Well my fellow renovators – it’s been awhile since I had a chance to pop in for a post. A couple of reasons – one, I have nothing really new and shiny to show you. I’ve been working on my not very photogenic original old home to get it ready for sale. Trust me, it’s not a Pinterest kinda home. The second reason is I’ve been kinda under the weather – so much so that they thought it would be great if I took a helicopter ride down to Vanderbilt for a little surprise surgical tune – up. So all is well and I’ll be back at the pretty house soon to finish up one room at a time. I did learn that a chopper ride from my house to Nashville cost just under 68,000.00 – I was kinda disappointed in the snacks, but the view was nice.
But in the mean time, I thought I’d go over some of the mechanical challenges and older home presents. Let’s start with plumbing – this subject cost me so much money and time that I’ve just been able to talk about it now.
So, the project developed slowly. And before I knew it my home became a whole house renovation. I wanted copper for my supplies – I know many people prefer PEX, but I like my renovations a little more difficult. It’s a quirk of mine. Plumber #1 was someone I knew – that’s the first mistake. After 8,000.00 and showing up part time over 6 months – he stopped showing up at all. Here was the upstairs shower controls – wrong gauge copper – bad joints. Not exactly to the plan.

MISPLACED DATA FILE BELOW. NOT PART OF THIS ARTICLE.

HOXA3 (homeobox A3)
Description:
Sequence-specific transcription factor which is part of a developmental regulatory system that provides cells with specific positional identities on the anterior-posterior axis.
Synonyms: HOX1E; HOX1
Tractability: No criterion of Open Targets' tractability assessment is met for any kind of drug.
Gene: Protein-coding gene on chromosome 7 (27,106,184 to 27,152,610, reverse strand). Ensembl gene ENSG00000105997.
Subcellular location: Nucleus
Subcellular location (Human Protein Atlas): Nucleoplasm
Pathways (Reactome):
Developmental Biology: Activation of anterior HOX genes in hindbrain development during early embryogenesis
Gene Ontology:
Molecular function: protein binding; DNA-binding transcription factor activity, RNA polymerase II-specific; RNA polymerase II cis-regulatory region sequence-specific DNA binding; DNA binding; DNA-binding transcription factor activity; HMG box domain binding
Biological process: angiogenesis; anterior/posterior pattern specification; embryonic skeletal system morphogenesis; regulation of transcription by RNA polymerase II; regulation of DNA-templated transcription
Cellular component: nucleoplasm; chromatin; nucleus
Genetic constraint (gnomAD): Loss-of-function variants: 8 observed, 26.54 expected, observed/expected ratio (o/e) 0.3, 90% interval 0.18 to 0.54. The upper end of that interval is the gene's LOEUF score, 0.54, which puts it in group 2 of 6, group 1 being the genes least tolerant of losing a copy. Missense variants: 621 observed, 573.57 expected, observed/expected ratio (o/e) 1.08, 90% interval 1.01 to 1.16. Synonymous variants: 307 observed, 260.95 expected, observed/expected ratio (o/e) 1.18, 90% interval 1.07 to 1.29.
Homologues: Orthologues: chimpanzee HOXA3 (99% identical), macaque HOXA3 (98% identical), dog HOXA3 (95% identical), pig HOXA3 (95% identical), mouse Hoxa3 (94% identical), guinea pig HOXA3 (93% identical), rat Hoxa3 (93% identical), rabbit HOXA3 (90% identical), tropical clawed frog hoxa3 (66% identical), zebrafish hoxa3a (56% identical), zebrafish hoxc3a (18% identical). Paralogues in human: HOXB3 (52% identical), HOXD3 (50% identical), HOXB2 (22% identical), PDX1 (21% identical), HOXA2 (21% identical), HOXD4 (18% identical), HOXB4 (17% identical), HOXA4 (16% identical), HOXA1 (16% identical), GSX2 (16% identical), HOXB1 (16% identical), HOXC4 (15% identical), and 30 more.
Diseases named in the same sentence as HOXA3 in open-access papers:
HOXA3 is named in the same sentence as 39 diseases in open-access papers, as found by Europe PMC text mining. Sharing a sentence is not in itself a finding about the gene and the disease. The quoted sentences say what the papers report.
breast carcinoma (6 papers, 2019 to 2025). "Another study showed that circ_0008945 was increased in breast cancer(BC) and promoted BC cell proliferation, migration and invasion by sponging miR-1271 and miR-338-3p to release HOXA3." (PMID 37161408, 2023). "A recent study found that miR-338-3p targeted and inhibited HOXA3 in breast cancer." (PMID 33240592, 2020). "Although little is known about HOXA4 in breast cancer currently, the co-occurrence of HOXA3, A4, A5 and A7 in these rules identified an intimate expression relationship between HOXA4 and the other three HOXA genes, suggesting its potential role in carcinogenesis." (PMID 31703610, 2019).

The only problem with plumber #2 is he was a commercial and industrial plumber and thought I needed shut off valves everywhere. Not really what I was looking for since the basement ceilings were going to be drywalled later. After 10,000.00 he moved out of the area.
And #2 plumber did do a good job of getting it installed correctly.
I used a Rinnai 9.2 GPM heater with this set-up. Plumber #2 thought I would want an electric tank heater instead of the gas that was previously here. No, not very efficient, so I use it as a tempering tank for water as it enters the building.
I installed this several years ago, so technology is much better today, with some of the new tankless systems having built in re-circulating systems. Here you see the re-circulating pump and aquastat that regulates the temperature in the hot-water supply lines. There is a 6 gallon electric water heater that keeps water in the hot supplies at a steady temperature.
The great thing about the re-circulation loop system is that hot water is nearly instant at any tap in the house. I have three full bathrooms on three floors and hot water is never an issue. Insulated pipes keep the pump and heater from running much at all. I like the thermometers commercial plumber #2 used.
So now on my own I decided I needed to add ‘plumber’ to my list of DIY skills. And so I took over the basement plumbing. The good thing is – it’s a basement. If I messed up here I’d have some wet concrete, but no soggy drywall or ceilings.
So there is a snapshot of some of the other projects that has made this a 10 year renovation and counting . Every system – plumbing, HVAC, electrical, – all were removed completely and replaced up to current codes. Obsessive? Sure But knowing it’s safe and efficient makes me happy.
Till – next time…